4. Cover with cheesecloth and secure with a rubber band. Keep in a slightly warm spot, like beside your oven or on top of your fridge. By the window in the winter would be a bad idea as the cooler the area, the longer it will take to ferment.
  5. Be patient. Let sit for 2-4 weeks. Start tasting it after two weeks and then every few days until it’s to your desired taste.
  6. *If you don’t have a 1/2 cup of kombucha, it’s okay. This simply acts as a starter. It just might mean your kombucha will take a little longer to ferment.


I personally like to leave my kombucha for about four weeks. I want that sugar digested fully by the SCOBY so my brews are fairly strong and not that sweet. Usually 1/4 cup is all I can sip on at one time. This is truly healing kombucha.
If you like your kombucha sweeter, that’s cool too. Just know that when you’re buying the storebought kind, if it tastes super sweet, that’s because it is. I’d recommend fermenting until it’s no longer sweet and than sweetening as you like, for example, by squeezing in a little fresh orange or blueberry juice.

Additional Notes
You can add flavoured tea bags to your brew by using 4-6 black tea bags and then adding, say, 2-4 peppermint or ginger tea bags.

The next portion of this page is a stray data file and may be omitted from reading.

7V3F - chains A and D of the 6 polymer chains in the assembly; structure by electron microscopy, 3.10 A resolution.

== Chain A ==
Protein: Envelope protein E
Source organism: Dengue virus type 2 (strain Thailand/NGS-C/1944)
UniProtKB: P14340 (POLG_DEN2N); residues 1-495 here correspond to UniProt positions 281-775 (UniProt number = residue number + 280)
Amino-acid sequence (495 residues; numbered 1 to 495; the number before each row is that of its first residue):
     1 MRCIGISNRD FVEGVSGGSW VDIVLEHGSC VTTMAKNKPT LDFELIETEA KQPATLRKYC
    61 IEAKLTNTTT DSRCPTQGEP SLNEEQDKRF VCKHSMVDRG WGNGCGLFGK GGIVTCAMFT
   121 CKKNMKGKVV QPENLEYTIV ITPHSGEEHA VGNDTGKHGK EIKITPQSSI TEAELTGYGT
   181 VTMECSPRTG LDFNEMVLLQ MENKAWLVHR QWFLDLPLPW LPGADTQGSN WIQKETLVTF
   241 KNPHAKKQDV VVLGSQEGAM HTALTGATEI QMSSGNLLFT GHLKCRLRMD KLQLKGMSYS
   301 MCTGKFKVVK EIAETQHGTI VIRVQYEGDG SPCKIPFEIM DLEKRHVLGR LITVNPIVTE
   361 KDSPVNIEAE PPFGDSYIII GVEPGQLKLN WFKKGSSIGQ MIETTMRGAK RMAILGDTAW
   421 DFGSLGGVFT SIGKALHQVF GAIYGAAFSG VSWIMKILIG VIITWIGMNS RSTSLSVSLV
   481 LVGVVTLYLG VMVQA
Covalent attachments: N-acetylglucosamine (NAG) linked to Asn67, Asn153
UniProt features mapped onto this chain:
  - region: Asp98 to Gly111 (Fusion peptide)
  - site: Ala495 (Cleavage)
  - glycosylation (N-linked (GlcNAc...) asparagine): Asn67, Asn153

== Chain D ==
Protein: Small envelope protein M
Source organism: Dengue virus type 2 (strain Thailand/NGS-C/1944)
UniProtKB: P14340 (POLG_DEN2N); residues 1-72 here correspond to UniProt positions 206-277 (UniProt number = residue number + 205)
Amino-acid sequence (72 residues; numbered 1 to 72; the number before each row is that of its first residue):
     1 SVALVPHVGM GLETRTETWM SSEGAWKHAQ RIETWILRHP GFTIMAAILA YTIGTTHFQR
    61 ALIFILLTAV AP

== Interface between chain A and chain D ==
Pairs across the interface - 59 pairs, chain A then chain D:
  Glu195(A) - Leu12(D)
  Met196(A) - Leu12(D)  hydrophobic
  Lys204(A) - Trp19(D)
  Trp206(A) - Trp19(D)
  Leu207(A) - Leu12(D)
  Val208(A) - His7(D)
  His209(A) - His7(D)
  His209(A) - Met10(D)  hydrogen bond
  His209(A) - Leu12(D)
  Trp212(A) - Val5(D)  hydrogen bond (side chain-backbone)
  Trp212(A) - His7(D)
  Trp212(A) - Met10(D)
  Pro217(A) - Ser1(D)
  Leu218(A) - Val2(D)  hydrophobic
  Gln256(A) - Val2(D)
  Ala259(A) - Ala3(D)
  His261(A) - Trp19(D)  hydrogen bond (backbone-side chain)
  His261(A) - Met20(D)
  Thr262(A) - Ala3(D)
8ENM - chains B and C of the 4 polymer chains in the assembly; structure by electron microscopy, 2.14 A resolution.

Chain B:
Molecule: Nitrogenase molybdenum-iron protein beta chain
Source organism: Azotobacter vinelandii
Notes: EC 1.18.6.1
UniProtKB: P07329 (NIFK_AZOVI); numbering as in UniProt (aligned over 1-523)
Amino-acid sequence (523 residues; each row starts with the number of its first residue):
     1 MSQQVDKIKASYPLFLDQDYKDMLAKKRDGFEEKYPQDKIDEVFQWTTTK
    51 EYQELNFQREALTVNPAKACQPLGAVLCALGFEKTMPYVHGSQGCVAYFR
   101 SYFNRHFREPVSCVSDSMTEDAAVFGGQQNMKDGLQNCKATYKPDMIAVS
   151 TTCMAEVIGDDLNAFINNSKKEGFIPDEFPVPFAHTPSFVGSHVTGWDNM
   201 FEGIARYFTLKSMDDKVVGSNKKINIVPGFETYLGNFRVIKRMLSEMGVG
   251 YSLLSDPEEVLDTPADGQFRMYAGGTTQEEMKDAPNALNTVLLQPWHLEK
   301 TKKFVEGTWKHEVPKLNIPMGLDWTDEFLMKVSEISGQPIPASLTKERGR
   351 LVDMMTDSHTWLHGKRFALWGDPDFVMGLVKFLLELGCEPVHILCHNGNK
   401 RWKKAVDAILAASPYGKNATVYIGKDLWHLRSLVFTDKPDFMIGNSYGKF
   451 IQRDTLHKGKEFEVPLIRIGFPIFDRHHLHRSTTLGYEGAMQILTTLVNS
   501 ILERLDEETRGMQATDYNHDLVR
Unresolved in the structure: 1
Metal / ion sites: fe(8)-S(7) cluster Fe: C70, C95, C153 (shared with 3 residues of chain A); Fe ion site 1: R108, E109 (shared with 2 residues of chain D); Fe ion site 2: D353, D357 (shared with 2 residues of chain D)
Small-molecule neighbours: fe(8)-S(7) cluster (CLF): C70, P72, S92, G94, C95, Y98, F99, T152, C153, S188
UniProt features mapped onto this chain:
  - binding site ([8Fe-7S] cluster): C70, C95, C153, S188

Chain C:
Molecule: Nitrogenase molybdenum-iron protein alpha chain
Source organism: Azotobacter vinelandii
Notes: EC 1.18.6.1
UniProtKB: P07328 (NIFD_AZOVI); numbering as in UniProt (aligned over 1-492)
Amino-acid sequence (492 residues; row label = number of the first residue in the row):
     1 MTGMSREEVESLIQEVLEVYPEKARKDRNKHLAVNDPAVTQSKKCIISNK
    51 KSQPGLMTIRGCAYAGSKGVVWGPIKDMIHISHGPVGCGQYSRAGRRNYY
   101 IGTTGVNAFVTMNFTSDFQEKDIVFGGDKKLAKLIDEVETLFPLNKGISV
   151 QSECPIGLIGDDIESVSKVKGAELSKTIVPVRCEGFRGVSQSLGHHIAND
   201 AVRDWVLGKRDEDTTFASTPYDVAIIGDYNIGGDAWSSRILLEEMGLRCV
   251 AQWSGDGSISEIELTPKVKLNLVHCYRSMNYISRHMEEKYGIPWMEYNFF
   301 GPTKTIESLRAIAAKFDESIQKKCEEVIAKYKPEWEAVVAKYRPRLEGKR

It’s best to keep your SCOBY away from direct contact with metal. I don’t know why, but I remember someone telling me this.

It’s best to use a plain organic white sugar. It’s the sugar the SCOBY wants, so adding a whole coconut sugar or sucanut can interfere with the process. Once you’ve done it a few times with organic sugar, I invite you to play with other sweeteners. Let me know how it goes!

  • Category: Beverage

I know that kombucha brewing can be a personal thing. If you have your own preferred methods or tips, I invite you to share them below.

Happy brewing!


81 Responses to “Quick and Easy Guide To Brewing Kombucha”

  1. Maite Bou said…
    Hi Meghan! Can I ask you what temperature is your kombucha brewing? I let mine brew for about 8-9 weeks but still tastes a bit sweet. Thanks!